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WGW-2021
Franz Fankhauser

In Memoriam
Franz Werner Fankhauser

The ophthalmological community has lost one of the most important ‘giants’ of the last century, Franz Fankhauser. Modern glaucoma management was initiated by him with his research and interventions in the field of automated perimetry and laser.

Franz Werner Fankhauser was born on the 7th September 1924 in Thun (Switzerland) and passed away on the 27th of April 2020 in Berne.

Franz Fankhauser started his training in 1954 at the University Eye Clinic in Berne, headed by Hans Goldmann, the inventor of manual Goldmann Perimetry in 1946. Under his mentorship Fankhauser completed his residency in ophthalmology in 1958. To elaborate his surgical skills, he went for two years to the Department of Ophthalmology at the Medical College in Ludhiana, in the Indian state of Punjab. At that time already, clinical ophthalmology was very relevant to him as well.

With the support of Hans Goldmann (intellectual) and the ‘Swiss Grant’ of the National Institute of Health (financial) Fankhauser worked after his stay in India as a research fellow at the Department of Ophthalmology, Washington University, St. Louis, led by Bernhard Becker. At this time, he was supported by his wife Verena, working there as well, as a technician. Coming back to Berne, Fankhauser worked again with and for Goldmann. Despite, or more likely because of many intense and controversial discussions with Goldmann, Fankhauser was able to develop the first automated perimeter, the Octopus 201, with the physicist Jürg Spahr and the support of Interzeag (later Haag-Streit) in 1974. One of the essential benefits compared to other perimetry systems was the target to evaluate the visual field by determination of the differential light sensitivity threshold. Another benefit was the Octopus Fixation Control, which automatically eliminates fixation loss from the visual field testing.

But Fankhauser was not only focused on visual field testing and diagnostics. By using his (and Walter Lotmar’s) new optical concept of 60-diopter three-mirror contact lens photocoagulation (and observation) a significant progress was achieved compared to the previous direct ophthalmoscope using photocoagulation with Xenon lamp, developed by Meyer-Schwickerath. Later on, various laser systems where used (Ruby, Argon, and finally the Nd:Yag laser by LASAG Medical Company). Many different applications especially for the Q-switched Nd:YAG laser were developed, iris, chamber angle, vitreous, posterior capsule, and cyclodestructive procedures. Of course these many different laser applications resulted in the development of many new contact lenses as well.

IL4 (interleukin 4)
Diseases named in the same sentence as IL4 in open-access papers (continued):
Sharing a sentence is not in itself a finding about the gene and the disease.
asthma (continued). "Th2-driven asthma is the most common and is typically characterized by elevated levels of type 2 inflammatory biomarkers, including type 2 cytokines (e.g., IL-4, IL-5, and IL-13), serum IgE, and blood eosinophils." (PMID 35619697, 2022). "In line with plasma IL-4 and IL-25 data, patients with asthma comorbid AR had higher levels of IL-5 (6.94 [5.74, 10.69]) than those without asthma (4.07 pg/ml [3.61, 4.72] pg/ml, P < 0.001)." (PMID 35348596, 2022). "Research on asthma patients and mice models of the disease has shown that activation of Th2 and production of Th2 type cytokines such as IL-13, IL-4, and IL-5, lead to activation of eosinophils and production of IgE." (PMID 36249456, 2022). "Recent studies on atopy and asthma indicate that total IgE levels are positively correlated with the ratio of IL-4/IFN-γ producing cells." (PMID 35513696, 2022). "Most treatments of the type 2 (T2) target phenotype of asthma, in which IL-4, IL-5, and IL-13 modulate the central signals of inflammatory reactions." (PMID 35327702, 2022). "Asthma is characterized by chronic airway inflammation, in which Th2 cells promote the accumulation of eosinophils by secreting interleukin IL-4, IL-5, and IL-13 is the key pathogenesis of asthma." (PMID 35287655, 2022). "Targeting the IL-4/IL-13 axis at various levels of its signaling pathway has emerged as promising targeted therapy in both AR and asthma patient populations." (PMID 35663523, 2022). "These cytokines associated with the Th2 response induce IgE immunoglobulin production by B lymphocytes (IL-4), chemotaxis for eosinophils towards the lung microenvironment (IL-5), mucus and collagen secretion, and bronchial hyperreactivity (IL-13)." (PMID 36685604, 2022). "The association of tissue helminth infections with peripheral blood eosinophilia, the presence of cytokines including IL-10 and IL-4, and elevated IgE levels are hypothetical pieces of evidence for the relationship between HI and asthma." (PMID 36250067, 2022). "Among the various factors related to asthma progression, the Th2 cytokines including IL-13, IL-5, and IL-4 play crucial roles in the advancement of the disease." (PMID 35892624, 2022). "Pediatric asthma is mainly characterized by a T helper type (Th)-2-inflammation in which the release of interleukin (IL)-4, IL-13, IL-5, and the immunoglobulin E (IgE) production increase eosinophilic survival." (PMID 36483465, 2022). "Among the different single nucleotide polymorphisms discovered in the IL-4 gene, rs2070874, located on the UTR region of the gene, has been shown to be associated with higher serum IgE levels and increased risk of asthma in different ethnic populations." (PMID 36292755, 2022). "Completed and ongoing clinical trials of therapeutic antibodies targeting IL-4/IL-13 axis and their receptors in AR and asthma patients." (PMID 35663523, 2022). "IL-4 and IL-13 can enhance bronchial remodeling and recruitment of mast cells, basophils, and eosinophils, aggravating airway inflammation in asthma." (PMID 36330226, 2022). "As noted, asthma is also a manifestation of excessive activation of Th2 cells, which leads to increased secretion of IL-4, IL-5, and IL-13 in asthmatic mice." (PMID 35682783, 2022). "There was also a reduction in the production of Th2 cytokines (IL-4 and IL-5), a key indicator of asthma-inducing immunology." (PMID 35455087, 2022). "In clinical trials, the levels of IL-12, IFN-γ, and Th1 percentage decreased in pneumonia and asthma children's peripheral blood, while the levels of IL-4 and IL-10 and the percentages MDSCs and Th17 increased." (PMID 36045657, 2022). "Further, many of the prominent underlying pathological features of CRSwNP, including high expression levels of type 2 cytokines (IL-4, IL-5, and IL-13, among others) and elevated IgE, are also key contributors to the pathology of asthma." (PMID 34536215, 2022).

Because of the fact that my father was a well-connected ophthalmologist, I had the opportunity to meet his famous colleagues from childhood on in our house or other places. For example, when visiting Goldmann in the early 1970s, in his wonderful house above the Lago Maggiore, I did not realize what genius I met.

Just after finishing my study in medicine in the late 80s, I was sent as a young ‘doctor’ by my father to his friend Franz in Berne for a few weeks. There I stayed at the apartment of Franz Fankhauser in the old city center. I never felt so ‘incapable’ as in those days and during late evening’s discussions with Franz. Whether it was about physics, mathematics or medicine, I recognized that the title of a ‘doctor’ does not mean too much. But Franz never pointed out my ignorance, instead he was happy to carry me through the challenges in medicine and research with his encyclopedic knowledge and gentle character.

Franz incited me to glaucoma in the Eye Clinic Lindenhof-Hospital and under the famous contemporary art collection in his apartment, together with his second wife Sylwia Kwasniewska (an excellent scientist and supporter of Franz). He installed in me, that there is so much to do in this exiting field in diagnosis and therapy and even more: the unknown fundamentals of this disease, that I knew from that time on, this was going to be my medical future.

Franz Fankhauser, a scientist, who was always looking behind the limits, had a great skill to detect, inspire and promote numerous scientists from other fields, such as engineers, physicists, mathematicians, opticians, micro-morphologists, anatomists and others.

Among the many awards and prizes Franz Fankhauser received I just want to mention: 1982 Marcel-Benoist-Preis, 1984 Dr. med. h.c. Basel, 1988 Helmholtz-medal, 1994 Karl-Wesselymedal, 1996 v. Graefe medal. He has published more than 300 scientific papers, many of them together with his wife Sylwia.

In 2003 Josef Flammer created the Fankhauser medal and lecture, awarded by the University of Basel.

Franz Fankhauser is survived by his wife Sylwia and his son Franz Fankhauser, an ophthalmologist as well.

Franz, we will miss you.

Tony Hommer, Vienna, Austria

(Written with the support of Franz Fankhauser Jr. and Baldur Gloor)

Literature

Franz Fankhauser: The Father of the Automated Perimeter Balder P. Gloor, Survey of Ophthalmology, 2009; 54-3: 417-425 https://doi.org/10.1016/j.survophthal.2009.02.007.

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